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Swinburne to receive AU$18.5 million supercomputer upgrade

The new facility will replace the university's existing OzStar machine that has been operational since 2017.
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Written by Aimee Chanthadavong on

Melbourne's Swinburne University of Technology will soon be home to a new AU$18.5 million supercomputer that will be used for space technology, medicine, and environmental research.

To be named by Wurundjeri Woi Wurrung Traditional Owners and feature a facade of the southern night sky to reflect local Aboriginal astrophysical knowledge, the new facility is expected to have the capacity to "analyse and process data a million times faster than standard computers and uses information generated from space- and earth-facing satellites".

Some of the specific research projects the supercomputer will support include improving the understanding of gravitational waves, black holes, and galaxy formation; understanding how the brain operates through analysis of brain data by neuroscientists and neuroimaging experts; and research into bushfire detection, and natural disaster planning and response.

The new facility will replace the OzStar machine, which has been operational since 2017 and has been used as a national facility for astrophysics computation in Australia, including helping define the nature of black holes through gravitational waves.

"This supercomputer will allow Victoria to remain at the forefront of Swinburne's world-leading research areas, including space, sustainability, medical technology and more," Swinburne's chief scientist professor Virginia Kilborn said.

"By bringing researchers and industry together with cutting-edge technology, the supercomputer will support new discoveries and ways of thinking that can help create a better world."

The Victorian government will be investing AU$5.2 million in developing the facility from its Higher Education State Investment Fund, alongside funding by Swinburne University and its partners, and the federal government.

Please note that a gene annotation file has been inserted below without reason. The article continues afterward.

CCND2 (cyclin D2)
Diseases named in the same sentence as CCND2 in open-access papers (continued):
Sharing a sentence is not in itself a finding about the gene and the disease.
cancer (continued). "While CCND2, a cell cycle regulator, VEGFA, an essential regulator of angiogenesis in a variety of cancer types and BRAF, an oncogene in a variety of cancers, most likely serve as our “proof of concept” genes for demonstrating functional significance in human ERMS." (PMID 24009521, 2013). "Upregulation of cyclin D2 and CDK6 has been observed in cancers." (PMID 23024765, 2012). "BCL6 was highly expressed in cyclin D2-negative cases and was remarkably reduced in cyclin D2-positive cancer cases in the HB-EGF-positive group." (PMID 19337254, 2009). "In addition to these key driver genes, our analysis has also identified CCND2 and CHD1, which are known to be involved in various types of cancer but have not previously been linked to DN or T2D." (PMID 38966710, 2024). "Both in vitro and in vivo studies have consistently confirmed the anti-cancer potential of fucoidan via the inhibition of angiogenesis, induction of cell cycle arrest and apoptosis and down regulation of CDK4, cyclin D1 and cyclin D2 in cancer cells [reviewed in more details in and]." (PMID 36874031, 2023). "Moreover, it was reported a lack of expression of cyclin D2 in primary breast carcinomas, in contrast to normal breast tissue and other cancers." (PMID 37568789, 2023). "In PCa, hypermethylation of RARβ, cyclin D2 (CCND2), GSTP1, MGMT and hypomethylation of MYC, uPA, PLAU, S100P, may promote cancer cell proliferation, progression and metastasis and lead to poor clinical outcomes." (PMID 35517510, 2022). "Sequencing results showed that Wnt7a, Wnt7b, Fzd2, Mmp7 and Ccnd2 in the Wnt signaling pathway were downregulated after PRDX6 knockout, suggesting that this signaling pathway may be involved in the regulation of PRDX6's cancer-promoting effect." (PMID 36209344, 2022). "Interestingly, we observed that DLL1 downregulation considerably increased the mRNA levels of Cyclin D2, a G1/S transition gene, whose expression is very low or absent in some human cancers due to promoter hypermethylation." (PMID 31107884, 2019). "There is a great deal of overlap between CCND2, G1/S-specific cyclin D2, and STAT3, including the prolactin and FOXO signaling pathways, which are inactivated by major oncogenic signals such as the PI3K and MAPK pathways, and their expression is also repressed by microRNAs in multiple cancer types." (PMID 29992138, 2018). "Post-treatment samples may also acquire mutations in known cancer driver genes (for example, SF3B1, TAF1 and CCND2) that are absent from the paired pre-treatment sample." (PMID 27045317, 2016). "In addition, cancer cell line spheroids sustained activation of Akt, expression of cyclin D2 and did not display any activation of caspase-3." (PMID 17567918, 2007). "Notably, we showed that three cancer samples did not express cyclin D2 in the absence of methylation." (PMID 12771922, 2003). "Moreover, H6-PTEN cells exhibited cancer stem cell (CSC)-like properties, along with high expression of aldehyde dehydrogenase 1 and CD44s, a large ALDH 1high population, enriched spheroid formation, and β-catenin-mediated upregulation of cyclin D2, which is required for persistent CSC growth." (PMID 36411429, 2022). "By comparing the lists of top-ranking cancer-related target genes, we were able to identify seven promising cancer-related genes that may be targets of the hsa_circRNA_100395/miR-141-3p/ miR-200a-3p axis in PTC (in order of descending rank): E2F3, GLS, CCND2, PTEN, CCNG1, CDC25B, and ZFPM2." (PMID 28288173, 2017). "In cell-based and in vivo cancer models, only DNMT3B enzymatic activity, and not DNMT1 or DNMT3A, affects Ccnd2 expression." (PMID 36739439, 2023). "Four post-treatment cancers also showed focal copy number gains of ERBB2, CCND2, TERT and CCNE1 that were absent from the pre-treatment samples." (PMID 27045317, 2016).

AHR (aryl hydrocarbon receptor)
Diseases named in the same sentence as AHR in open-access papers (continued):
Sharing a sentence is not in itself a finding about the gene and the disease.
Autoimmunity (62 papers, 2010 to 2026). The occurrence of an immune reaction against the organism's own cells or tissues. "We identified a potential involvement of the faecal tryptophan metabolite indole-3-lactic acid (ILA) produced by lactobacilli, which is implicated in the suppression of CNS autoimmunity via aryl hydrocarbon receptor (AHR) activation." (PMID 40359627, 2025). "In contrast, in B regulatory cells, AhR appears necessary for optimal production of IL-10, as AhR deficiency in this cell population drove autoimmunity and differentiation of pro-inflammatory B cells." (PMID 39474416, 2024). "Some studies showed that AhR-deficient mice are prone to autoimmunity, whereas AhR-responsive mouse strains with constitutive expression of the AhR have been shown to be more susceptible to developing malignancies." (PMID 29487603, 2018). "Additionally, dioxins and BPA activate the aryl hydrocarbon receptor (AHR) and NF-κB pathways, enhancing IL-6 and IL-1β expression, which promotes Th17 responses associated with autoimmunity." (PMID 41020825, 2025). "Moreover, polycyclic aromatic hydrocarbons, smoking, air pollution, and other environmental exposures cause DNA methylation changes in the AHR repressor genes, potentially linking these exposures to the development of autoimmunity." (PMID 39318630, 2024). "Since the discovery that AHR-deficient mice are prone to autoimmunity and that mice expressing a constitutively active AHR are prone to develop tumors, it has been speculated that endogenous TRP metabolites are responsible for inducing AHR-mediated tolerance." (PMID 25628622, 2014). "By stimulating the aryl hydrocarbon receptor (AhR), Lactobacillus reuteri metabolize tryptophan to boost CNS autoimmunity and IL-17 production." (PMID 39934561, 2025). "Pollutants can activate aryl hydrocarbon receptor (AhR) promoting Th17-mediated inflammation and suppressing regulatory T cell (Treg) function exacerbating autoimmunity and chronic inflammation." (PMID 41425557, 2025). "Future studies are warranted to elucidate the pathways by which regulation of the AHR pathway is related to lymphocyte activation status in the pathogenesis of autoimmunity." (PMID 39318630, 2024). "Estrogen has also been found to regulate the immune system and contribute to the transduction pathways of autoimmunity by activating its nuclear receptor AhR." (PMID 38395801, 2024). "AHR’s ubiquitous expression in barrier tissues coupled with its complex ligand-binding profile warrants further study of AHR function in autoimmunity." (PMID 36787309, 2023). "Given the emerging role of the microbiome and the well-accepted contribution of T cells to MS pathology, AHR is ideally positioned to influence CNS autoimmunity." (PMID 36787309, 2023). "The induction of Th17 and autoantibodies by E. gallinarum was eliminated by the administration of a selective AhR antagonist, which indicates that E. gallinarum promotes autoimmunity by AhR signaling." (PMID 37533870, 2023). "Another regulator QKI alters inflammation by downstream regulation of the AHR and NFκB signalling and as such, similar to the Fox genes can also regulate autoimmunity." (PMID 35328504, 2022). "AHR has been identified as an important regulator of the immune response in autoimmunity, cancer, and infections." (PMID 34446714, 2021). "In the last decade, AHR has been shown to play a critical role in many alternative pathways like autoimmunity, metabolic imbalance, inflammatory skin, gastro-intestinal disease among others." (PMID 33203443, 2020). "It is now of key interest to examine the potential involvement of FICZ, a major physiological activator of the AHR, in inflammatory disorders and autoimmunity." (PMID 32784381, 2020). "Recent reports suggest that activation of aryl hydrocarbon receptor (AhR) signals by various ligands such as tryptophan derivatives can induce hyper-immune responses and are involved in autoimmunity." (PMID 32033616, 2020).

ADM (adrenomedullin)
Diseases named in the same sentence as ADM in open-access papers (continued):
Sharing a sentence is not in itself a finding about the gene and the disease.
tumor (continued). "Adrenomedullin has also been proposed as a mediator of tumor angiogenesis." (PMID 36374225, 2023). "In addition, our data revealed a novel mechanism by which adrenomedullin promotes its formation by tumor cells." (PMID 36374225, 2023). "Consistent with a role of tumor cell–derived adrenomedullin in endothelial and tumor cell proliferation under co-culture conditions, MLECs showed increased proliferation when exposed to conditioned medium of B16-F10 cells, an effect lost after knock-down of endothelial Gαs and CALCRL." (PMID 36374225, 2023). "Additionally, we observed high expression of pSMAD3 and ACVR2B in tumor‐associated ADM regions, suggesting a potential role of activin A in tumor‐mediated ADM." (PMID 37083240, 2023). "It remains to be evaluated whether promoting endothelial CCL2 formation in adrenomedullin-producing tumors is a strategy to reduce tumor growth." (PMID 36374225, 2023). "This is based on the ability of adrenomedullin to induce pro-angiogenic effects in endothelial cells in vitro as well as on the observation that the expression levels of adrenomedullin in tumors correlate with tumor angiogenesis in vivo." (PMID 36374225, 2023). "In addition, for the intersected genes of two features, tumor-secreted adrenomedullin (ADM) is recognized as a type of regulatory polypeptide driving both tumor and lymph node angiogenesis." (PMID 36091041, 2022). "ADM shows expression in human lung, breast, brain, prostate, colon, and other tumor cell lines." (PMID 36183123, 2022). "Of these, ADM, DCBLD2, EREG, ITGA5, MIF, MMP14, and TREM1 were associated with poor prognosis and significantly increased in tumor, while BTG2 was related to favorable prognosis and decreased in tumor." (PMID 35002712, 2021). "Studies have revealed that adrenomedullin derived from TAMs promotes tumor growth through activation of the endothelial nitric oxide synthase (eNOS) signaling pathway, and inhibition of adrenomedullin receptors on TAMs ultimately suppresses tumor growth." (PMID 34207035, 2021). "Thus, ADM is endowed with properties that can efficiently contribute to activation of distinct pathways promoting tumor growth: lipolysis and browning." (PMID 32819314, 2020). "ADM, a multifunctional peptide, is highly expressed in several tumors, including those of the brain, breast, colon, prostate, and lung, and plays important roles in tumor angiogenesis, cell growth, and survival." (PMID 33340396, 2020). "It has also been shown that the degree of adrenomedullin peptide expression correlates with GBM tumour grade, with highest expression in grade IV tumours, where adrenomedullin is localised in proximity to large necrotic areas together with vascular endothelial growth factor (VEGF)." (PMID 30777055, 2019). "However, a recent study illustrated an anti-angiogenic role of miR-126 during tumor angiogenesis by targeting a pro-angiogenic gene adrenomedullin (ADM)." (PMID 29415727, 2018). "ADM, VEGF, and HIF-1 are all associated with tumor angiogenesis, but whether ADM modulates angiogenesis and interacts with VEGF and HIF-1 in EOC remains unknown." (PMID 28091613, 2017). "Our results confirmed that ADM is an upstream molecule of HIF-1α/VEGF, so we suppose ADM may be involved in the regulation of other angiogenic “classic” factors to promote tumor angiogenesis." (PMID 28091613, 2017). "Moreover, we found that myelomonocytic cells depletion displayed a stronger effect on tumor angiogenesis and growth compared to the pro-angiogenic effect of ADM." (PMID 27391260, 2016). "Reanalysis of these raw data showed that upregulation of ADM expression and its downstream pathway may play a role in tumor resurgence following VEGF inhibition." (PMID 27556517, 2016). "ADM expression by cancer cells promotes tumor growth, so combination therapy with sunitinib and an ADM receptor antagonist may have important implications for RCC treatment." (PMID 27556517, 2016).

The state government touted the project will create 65 jobs across data, research, and software and 20 PhD positions, with opportunities for 250 students from primary to university level through STEM outreach programs as well as partnership opportunities with industry and start-ups.

On Tuesday, Australian Prime Minister Scott Morrison announced AU$2 billion worth of initiatives focused on commercialising research with a specific emphasis on "six manufacturing priority areas".

During his address to the National Press Club, he detailed that at the centrepiece of the investment would be a 10-year AU$1.6 billion program, called Australia's Economic Accelerator (AEA), which will focus on commercialising six national manufacturing priority areas including resources and critical minerals, food and beverage, medical products, recycling and clean energy, defence and space.

The AU$2.2 billion package also includes a AU$150 million expansion of the CSIRO's Main Sequence Ventures program, which will focus on helping start-ups promote commercial opportunities and take them to market.

AU$296 million over a decade has also been allocated for the creation of 1,800 industry-focused PhDs and 800 fellowships.

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